The band was in top form, the shows were selling out, and even though the virus hadn’t really hit the U.K. yet — all those big, crazy English blokes were still trying to hug me and shake my hand — I had a feeling this might be our last show for a while. We played it extra hard, like we were heading to the electric chair, leaving every bit of blood, sweat, and tears on that stage, and that London crowd was right there with us.
The van from the airport dropped me off in front of my Manhattan apartment on a Saturday night, when NYC is usually going off the hook with young kids partying at full blast, but instead it was a dystopian ghost town with people panicking and stockpiling. The guys in the band and crew were getting pretty stressed about their health as well as their income. Like many musicians, we live week to week, gig to gig, and hand to mouth. A lot of the guys in my camp have kids and families to support. For a lot of us, touring and merchandise have been the main sources of lifeblood and revenue.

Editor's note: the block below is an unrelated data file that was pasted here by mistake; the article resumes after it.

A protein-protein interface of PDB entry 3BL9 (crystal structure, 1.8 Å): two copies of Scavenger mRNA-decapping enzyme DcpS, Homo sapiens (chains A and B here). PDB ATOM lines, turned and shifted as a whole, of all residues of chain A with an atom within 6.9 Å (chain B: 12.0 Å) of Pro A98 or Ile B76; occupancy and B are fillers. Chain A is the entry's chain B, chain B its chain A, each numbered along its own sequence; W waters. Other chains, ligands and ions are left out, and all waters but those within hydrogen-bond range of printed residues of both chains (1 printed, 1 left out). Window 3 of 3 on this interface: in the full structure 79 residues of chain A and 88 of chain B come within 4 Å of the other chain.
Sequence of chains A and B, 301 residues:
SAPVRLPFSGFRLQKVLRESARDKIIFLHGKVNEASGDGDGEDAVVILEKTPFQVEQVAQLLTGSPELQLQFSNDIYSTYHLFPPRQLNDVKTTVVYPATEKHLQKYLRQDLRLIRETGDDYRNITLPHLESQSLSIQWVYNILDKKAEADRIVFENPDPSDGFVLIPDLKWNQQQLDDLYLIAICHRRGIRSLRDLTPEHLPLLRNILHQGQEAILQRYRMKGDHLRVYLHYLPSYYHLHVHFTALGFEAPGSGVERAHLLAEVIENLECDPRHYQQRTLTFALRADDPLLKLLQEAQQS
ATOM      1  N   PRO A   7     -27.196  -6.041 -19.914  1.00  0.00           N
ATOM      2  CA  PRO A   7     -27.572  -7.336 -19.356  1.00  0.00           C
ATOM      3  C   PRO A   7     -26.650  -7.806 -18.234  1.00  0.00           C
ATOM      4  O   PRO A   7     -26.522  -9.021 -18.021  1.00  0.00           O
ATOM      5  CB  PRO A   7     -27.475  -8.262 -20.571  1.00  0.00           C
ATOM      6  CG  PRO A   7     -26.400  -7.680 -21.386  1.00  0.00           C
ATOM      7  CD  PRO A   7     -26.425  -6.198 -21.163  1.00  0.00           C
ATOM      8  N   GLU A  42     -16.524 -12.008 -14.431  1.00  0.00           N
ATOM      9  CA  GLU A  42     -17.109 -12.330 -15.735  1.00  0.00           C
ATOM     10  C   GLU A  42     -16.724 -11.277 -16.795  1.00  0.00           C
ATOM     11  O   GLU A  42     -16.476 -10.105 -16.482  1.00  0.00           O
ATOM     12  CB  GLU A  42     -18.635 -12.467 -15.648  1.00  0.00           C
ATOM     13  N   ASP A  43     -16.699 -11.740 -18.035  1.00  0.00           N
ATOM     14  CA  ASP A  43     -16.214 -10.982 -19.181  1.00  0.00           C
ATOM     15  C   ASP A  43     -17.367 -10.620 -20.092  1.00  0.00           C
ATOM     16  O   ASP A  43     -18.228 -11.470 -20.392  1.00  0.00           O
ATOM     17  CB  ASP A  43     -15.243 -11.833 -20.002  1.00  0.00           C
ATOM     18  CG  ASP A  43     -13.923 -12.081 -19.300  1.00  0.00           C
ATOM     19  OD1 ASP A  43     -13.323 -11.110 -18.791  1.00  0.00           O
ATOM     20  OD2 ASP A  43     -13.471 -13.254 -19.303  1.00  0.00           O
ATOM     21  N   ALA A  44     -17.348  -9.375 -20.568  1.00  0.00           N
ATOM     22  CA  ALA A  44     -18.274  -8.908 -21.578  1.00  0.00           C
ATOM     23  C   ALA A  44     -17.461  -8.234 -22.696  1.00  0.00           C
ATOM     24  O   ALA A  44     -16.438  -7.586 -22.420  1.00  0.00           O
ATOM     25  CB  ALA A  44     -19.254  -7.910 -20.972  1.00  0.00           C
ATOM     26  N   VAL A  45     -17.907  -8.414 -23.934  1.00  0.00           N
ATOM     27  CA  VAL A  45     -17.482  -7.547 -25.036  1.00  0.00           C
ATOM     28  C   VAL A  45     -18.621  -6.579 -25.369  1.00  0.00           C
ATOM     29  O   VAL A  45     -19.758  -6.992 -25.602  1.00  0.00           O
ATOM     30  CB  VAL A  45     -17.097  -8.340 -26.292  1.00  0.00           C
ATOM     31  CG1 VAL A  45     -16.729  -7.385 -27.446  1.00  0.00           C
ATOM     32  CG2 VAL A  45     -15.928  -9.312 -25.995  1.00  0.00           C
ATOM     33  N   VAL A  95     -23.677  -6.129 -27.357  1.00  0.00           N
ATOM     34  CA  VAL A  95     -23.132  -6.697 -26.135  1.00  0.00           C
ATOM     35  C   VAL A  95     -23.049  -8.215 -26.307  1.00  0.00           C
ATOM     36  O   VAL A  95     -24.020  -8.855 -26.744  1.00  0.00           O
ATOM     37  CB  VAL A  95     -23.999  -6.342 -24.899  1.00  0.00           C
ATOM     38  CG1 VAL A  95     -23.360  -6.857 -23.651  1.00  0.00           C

My manager and some close friends suggested I start livestreaming from my apartment — I can barely work a DVD player. I didn’t want to be some guy moaning into his laptop with an acoustic guitar asking for money, but eventually I gave in. I started a weekly series, “The Fine Art of Self Distancing,” a nod to my first solo album, The Fine Art of Self Destruction.
At first it, I felt like a cam girl on an adult website, awkwardly playing into my iPhone on a duct-taped tripod. What kept me going was the hope that I could raise some cash for my band and crew for the work that they’d been promised.
I tried to make it as engaging as possible, by virtually inviting everyone into my living room, telling stories, showing photos and suggesting books, records and movies to find ways to get through this. The silence between songs was deafening, though the live chat and some international cosmic mojo showed me I wasn’t alone. It was like that scene in Wings of Desire, when Peter Falk says to the angel, “I can’t see you, but I can feel that you’re there.”
As the weeks went by, I got more comfortable with this strange new gig, and was incredibly touched by the love and generosity from my audience. It even took me to places that I’d never been to before, parts of the world like Israel, Asia and South Africa, all of us going through the same thing at the same time, together as a planet.